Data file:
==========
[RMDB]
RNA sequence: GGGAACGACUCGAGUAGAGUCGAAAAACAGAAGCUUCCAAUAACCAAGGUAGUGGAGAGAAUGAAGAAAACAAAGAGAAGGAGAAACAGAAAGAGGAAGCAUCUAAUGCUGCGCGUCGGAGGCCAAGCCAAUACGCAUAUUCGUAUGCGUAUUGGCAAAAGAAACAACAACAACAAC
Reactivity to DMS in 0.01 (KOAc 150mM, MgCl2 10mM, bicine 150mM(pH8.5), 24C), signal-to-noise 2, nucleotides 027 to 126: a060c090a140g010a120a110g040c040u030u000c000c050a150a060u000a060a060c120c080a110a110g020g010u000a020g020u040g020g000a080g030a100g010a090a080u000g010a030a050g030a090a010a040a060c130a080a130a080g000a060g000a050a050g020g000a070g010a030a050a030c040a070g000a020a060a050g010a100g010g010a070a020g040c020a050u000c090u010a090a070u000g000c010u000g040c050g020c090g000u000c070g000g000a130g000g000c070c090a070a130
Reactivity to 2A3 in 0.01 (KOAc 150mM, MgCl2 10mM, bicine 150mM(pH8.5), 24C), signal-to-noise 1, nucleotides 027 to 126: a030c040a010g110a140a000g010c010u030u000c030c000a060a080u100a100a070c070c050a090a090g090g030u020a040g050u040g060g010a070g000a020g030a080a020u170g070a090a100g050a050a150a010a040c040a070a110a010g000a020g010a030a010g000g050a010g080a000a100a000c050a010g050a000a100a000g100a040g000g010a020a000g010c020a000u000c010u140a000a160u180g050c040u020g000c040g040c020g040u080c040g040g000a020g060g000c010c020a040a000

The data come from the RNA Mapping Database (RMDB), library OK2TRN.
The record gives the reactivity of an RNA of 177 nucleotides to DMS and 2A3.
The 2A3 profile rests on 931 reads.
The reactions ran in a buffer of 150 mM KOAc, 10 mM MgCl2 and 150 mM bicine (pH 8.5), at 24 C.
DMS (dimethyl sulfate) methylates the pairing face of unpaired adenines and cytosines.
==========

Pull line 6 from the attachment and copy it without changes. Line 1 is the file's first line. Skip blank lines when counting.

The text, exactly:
The record gives the reactivity of an RNA of 177 nucleotides to DMS and 2A3.